Louis R. Harlan

Louis Rudolph Harlan (July 13, 1922 – January 22, 2010) was an American academic historian who wrote a two-volume biography of the African-American educator and social leader Booker T. Washington and edited several volumes of Washington materials. He won the Bancroft Prize in 1973 and 1984, once for each volume, and the 1984 Pulitzer Prize for Biography or Autobiography for the second volume.[1][2][3]

Early years

Harlan was born in Clay County, Mississippi, near the small city West Point. When he was three, his father was financially unable to retain their farm and moved the family to another small city, Decatur, Georgia. At the start of World War II, while he was a history student at nearby Emory University, Harlan enlisted in the Navy and, upon receiving his degree, entered midshipman's school in 1943. Serving as an officer on an infantry landing craft, he participated in the D-Day Normandy Landings as well as subsequent invasions in southern France. In the wake of V-E Day, he was assigned to Enewetak Atoll in the Marshall Islands, in anticipation of the planned invasion of Japan. Over fifty years later, in his 1996 wartime memoir, All at Sea: Coming of Age in World War II, published by University of Illinois Press, he recalled the long-ago conflict and drew historical lessons and parallels for future generations. Discharged in 1945, with the rank of lieutenant, he returned to the study of history, earning an M.A. at Vanderbilt and a Ph.D. at Johns Hopkins where, upon hearing a presentation by African-American historian John Hope Franklin, he determined to make race relations in the South his main field of endeavor.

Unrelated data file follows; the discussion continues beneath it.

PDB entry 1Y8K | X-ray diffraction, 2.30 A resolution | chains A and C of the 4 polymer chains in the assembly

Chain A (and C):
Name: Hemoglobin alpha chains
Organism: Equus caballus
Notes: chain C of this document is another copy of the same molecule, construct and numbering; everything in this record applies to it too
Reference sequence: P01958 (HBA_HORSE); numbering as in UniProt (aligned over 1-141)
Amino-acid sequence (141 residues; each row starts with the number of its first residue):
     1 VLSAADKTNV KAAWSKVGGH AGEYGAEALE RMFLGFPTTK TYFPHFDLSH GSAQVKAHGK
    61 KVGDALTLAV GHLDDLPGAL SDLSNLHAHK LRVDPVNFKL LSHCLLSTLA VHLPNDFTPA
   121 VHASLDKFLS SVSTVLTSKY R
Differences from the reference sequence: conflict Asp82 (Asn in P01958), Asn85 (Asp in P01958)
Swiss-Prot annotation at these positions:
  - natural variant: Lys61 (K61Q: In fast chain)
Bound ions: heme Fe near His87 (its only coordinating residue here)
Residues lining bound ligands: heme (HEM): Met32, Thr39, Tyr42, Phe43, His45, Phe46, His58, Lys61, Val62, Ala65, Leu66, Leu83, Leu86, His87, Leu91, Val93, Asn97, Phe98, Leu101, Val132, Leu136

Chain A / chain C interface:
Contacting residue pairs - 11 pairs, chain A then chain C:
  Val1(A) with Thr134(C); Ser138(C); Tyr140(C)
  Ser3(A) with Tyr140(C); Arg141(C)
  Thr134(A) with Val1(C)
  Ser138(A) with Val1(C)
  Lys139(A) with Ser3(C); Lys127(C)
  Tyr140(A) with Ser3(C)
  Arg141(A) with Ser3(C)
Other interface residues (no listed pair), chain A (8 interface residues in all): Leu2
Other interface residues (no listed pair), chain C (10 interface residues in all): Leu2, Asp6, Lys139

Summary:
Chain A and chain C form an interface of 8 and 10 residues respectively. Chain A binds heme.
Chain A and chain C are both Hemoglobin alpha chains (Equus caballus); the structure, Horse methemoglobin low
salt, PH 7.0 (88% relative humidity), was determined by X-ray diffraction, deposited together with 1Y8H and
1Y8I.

Career as historian of Booker T. Washington

in 1958, as a white Southerner during the early years of the civil rights struggle, Louis Harlan published his first book, Separate and Unequal: Public School Campaigns and Racism in the Southern Seaport States, 1901–1915. Following stints as an associate professor at East Texas State Teachers College and University of Cincinnati, he became, in 1965, professor of history at the University of Maryland, within easy access to the collection of documents left by Booker T. Washington. Over the next two decades, he continued to work on Washington's biography, while also editing, with another Washington historian, Raymond W. Smock, an edition of Washington's papers, which were published over a fourteen-year period, between 1972 and 1988, ultimately reaching fourteen volumes.

The two volumes of the biography, published eleven years apart, received praise from scholars and historians who referred to Harlan's ability in elucidating Washington's personality which, in Harlan's words, "had vanished into the roles it had played".[4]

During his career Louis R. Harlan also served as president of the American Historical Association, the Organization of American Historians, and the Southern Historical Association. He retired in 1992 and spent the immediate years completing his war memoir. Diagnosed with liver cancer, he died in Lexington, Virginia at the age of 87, and was survived by his wife, Sadie, two sons, Louis and Benjamin, and a grandchild.






  1. Grimes, William. "Louis R. Harlan, Historian of Booker T. Washington, Dies at 87". The New York Times. January 29, 2010.
  2. Schudel, Matt. "Louis R. Harlan, 87, Pulitzer-winning U-Md. historian was authority on U.S. race relations". The Washington Post. January 29, 2010. With photograph.
  3. 1 2 "Biography or Autobiography". The Pulitzer Prizes. Retrieved 2013-11-26.
  4. Hunter, Marjorie. "A Pulitzer Biographer's 30-Year Labor of Love". The New York Times. May 10, 1984.

External links

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